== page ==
Wheel Weight Debate: Are Alloys the Secret to a Nimbler ride?
When it comes to cars, there are a few things that are more important than others. For instance, your car’s wheels are extremely important. After all, you don’t want to be seen driving around on old steel wheels with plastic hubcaps, do you? Or even a set of tiny 15″ alloys? No, you want to make a statement with your wheels. The largest possible size or even a bright red if you’re feeling particularly adventurous.
But seriously, forgetting their colour, the weight of your wheels is an even more important factor when it comes to your car. You see, your wheels’ weight has a huge impact on handling, braking and acceleration. And trust me, you don’t want to drive around on heavy, clunky wheels. It’s like trying to run a marathon in a pair of cement-filled boots.
Unsprung weight loss: Sprung vs unsprung – which is the real culprit behind your car’s poor performance?
Any unnecessary weight directly affects your car’s handling, and when we think about car weight, we think about whether it’s sprung or unsprung.
Car wheels are part of the unsprung weight. That’s the parts of the car not supported by the springs. Like the wheels, tyres, brake assembly, and the parts of the suspension that attach the wheel to the car.
In contrast, sprung weight is anything that is supported by your car’s suspension. Like the body, engine and your mother-in-law sat in the back seat. Sprung weight has less effect on handling, but reducing it can still improve performance, especially if she is chatting a lot.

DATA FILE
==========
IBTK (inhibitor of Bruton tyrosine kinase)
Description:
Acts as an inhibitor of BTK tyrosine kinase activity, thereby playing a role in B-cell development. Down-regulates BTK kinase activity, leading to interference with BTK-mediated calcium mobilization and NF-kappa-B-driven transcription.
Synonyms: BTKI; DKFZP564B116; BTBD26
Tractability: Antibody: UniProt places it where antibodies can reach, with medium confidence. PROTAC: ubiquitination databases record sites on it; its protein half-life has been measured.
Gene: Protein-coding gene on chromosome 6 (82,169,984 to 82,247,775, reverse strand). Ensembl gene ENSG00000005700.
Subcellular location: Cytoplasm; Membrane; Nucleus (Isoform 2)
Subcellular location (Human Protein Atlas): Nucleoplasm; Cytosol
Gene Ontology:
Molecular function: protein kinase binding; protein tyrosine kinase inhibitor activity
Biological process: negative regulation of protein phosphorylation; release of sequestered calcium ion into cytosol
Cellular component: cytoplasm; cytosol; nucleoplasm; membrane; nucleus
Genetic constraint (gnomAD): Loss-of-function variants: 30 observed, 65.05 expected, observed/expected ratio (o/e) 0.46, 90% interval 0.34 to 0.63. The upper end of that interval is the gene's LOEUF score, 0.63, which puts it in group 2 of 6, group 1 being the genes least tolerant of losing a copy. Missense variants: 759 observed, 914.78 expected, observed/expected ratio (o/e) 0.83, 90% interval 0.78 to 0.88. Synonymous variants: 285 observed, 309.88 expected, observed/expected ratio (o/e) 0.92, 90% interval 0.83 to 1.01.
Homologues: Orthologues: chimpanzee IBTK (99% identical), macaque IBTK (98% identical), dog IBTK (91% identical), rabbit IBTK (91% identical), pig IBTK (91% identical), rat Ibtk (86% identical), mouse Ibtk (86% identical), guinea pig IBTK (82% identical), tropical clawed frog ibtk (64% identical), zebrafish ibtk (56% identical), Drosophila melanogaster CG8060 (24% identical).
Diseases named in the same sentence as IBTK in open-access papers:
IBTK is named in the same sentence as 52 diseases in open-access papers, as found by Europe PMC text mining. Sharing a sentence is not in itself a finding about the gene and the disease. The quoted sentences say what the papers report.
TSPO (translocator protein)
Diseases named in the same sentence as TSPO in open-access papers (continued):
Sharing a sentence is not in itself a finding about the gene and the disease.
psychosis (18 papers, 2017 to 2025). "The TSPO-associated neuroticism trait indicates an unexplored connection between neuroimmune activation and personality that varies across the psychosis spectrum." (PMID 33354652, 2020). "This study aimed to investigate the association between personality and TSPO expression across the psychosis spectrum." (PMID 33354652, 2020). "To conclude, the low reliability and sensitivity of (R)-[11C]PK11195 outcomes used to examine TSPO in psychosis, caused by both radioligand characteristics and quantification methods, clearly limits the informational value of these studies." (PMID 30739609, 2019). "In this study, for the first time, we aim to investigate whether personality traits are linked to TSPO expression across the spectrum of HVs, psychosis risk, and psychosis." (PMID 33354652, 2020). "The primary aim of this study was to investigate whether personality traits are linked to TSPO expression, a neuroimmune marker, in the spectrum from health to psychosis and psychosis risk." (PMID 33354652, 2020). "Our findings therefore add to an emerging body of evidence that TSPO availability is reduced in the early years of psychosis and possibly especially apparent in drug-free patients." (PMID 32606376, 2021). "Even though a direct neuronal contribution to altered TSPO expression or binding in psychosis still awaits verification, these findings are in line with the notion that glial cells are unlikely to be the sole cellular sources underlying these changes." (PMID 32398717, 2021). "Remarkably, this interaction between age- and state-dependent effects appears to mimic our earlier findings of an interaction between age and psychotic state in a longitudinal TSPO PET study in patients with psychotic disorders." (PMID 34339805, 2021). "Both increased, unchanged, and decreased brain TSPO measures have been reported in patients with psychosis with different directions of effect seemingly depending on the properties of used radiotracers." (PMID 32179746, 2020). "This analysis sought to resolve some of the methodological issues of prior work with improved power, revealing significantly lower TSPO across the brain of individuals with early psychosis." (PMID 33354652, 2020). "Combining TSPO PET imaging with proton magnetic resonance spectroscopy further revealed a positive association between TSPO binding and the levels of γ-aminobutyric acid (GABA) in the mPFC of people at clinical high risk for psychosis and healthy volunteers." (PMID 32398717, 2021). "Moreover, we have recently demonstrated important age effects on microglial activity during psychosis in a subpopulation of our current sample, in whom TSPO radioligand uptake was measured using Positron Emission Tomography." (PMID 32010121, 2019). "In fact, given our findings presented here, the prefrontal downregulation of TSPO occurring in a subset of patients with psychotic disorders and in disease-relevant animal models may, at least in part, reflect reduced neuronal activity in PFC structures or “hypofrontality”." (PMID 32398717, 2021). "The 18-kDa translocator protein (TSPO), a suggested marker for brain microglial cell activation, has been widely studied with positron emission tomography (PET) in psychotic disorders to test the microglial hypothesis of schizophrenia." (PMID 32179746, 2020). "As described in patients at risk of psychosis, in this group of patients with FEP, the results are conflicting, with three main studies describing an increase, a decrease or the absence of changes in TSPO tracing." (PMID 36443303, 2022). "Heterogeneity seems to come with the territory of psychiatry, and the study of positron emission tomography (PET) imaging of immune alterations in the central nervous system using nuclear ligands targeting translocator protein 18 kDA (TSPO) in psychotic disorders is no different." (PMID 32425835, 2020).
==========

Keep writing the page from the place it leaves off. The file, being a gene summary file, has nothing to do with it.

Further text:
Takeaway:If you want to improve unsprung weight, change your wheels. If you want to improve sprung weight, ditch your mother-in-law.
New Wheels, New You
Now, I know what you’re thinking: “how can I reduce the weight of my wheels?” The answer is simple: switch to a decent set of alloys.
We all know alloy wheels are lighter than steel wheels, but what about one alloy vs another? Shall I tell you a little secret? Not all alloys are made equal.
The weight of an alloy wheel is determined by its composition and manufacturing process. Someone who drinks 18 pints of lager and visits the kebab shop on the way home tends to be slower and heavier, and in the same way, so are cheaply manufactured alloys.
Good quality alloys are typically much lighter than their cheap and chunky counterparts. Made to the exacting standards of our German brethren, whose only obsession is to manufacture perfectly engineered and designed vehicles. They use high-grade aluminium and other lightweight metals intended to be strong as an ox and light as a feather.
But the bad stuff? It’s usually made from subpar materials and thrown together like a toddler’s puzzle that weighs a tonne.
So, there you have it: if you want a better drive, ditch your mother-in-law, get some shiny new alloys and try not to eat too many kebabs. Trust me; your car will thank you.